60-Minute Master: MTT Part 3, Starting Hands (Early Position to Late Position)

Starting hands are one of the easiest and fundamental concepts to learn in MTTs. This lesson will explain which starting hands you should play from early position to the button, as well as certain adjustments to make at different stages of the tournament.

Keep in mind that starting hand charts will vary. The important thing to remember, however, is to understand the logic behind them and to follow them religiously until you know how and when to deviate.

STARTING HANDS FOR EARLY STAGES

The most important factor that determines our starting hand is our position at the table. The hand ranges you’ll find below are very tight and conservative but are highly recommended for the early stages, especially for beginners.

You should raise these hands if no one else has previously opened the pot. If someone already raised, a good rule of thumb is that you will need a hand from an earlier position in order to call. Obviously, there are plenty of factors that can have us deviating from this rule, but it will surely keep you out of trouble while you develop your game and gather reads on your opponents.

  • Early Position (first 3 players): 99+, AQs+, AK
  • Middle Position (players 4-6): 88+, AJs+, AJo+, KQs
  • Late Position (button & cutoff): 77+, A2s+, A8o+, KTs+, T9s+

The above hand ranges are loosely based on Harrington on Hold’em Vol 1 for a 10-handed full-ring table. Again, these ranges are a conservative approach so feel free to adjust according to your current skillset. As you become more comfortable with your postflop game, you can begin opening up your range slightly in each position. Later in this series, I’ll provide additional strategy for the early stages so you know when to open up your range and when not to.

ADJUSTMENTS FOR MIDDLE & LATE STAGES

The advantage to using a tight, conservative starting hand range is that it will keep you out of trouble much of the time. It generally avoids tough postflop situations by ensuring you had a better than your opponent preflop. It also gives you respect when you raise preflop.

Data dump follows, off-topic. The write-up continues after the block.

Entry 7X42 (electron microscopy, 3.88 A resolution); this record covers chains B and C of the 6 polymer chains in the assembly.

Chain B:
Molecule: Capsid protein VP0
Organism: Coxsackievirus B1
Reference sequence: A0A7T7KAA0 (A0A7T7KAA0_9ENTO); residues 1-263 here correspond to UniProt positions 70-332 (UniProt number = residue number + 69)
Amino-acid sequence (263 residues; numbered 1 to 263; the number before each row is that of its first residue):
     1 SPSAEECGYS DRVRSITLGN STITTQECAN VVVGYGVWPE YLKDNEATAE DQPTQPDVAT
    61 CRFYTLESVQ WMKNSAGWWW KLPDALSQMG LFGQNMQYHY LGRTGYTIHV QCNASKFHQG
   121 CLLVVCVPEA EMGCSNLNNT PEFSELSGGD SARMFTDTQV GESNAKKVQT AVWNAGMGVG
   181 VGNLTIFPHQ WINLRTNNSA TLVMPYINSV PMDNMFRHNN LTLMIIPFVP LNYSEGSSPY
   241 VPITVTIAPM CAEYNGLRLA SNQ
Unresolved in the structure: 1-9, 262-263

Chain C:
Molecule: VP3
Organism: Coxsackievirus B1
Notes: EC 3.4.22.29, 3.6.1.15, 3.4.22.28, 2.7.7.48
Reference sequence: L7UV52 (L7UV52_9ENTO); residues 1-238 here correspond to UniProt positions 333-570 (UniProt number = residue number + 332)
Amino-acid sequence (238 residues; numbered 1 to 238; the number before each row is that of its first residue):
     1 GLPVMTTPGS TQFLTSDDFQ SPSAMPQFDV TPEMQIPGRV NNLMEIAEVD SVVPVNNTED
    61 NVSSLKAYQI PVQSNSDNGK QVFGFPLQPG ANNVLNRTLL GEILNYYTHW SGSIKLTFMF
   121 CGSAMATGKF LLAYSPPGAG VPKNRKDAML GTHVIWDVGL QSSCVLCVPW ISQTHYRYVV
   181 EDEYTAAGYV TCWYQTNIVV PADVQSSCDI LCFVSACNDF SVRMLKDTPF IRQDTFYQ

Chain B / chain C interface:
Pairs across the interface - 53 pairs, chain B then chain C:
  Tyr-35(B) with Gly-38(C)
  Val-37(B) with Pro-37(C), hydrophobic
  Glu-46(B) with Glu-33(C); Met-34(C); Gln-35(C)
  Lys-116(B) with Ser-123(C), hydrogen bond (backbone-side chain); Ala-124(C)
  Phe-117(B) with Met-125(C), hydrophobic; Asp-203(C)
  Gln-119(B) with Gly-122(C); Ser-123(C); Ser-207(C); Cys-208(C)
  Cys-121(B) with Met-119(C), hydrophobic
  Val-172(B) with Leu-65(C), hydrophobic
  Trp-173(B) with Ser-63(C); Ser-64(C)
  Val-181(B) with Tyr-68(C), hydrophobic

Unfortunately, you can’t play this tight forever. As the tournament progresses, you’ll need to widen your starting hand selection. If you don’t adjust, the blinds will eat away at your stack. This is especially true if your table is shorthanded. In this case, playing middle position hands from early position become good hands to raise with.

Again, these starting hands are focused on a tight-aggressive (TAG) style. Loose-aggressive (LAG) players will be playing a much wider range of hands and will look to attack weak and timid players at any stage in the tournament. As your game develops, you will become more aware of situations where you can open up your range.

Later in this series, you will learn more about specific adjustments and strategy once you move past the early stages of an MTT, including bubble play, the final table and even heads up!

MOVING BEYOND THE BASICS

Ok, so this section will introduce you to some more advanced theory for playing starting hands preflop. This is where you will start learning how to play certain hands according to not just your position, but your opponents as well.

Premium Hands: AA, KK, QQ, AK

These are the best of the best – the top 5% of all poker hands. As a general rule, always raise these hands preflop and NEVER slow play. If you raise AK or QQ from early position and someone else re-raises, think about folding if the raise is substantial and especially if the re-raiser is tight. AA is always played for stacks preflop and KK is as well in most situations.

Good Starting Hands: JJ-77, AQ, AJ, KQs

These hands are very good, but can sometimes be tough to play from early position. In late position however, these hands should be played like the premium hands above. On overly weak-tight tables or tables that are loose-passive (lots of limpers), you can generally raise these hands profitably from any position. On aggressive tables though, you will get in some tough spots so proceed with caution when playing these hands from early position.

Situational Hands: 66-22, KJ, QJ, JTs, A2s-ATs, ATo, suited connectors, etc.

These hands typically require good implied odds, especially when calling preflop. You never want to commit more than 10% of your stack preflop. Rarely call a preflop raise with these hands because they are easily dominated and will have you on the rail well before the bubble. Instead, look to see cheap flops or raise in late position when no one else has entered the pot.

Marginal Starting Hands: KT-JT, T9o, A2o-A9o, 86s, T7s, etc.

These are a step above absolute trash hands and should only be played in the right situation. At best, they are stealing hands where you prefer to take down the pot preflop. These hands are a big source of trouble due to their reverse implied odds, so be extra cautious postflop and never call a raise with these hands unless you have like 3BB left in your stack (more on that later on).

CONCLUSION

You should now have a solid understanding of which hands to play preflop in various situations from early position to late position at a full-ring table. If you’re playing at a 6-max table or the table is short-handed, adjust your starting hand requirements accordingly. In the next lesson, you will learn about playing from the blinds.

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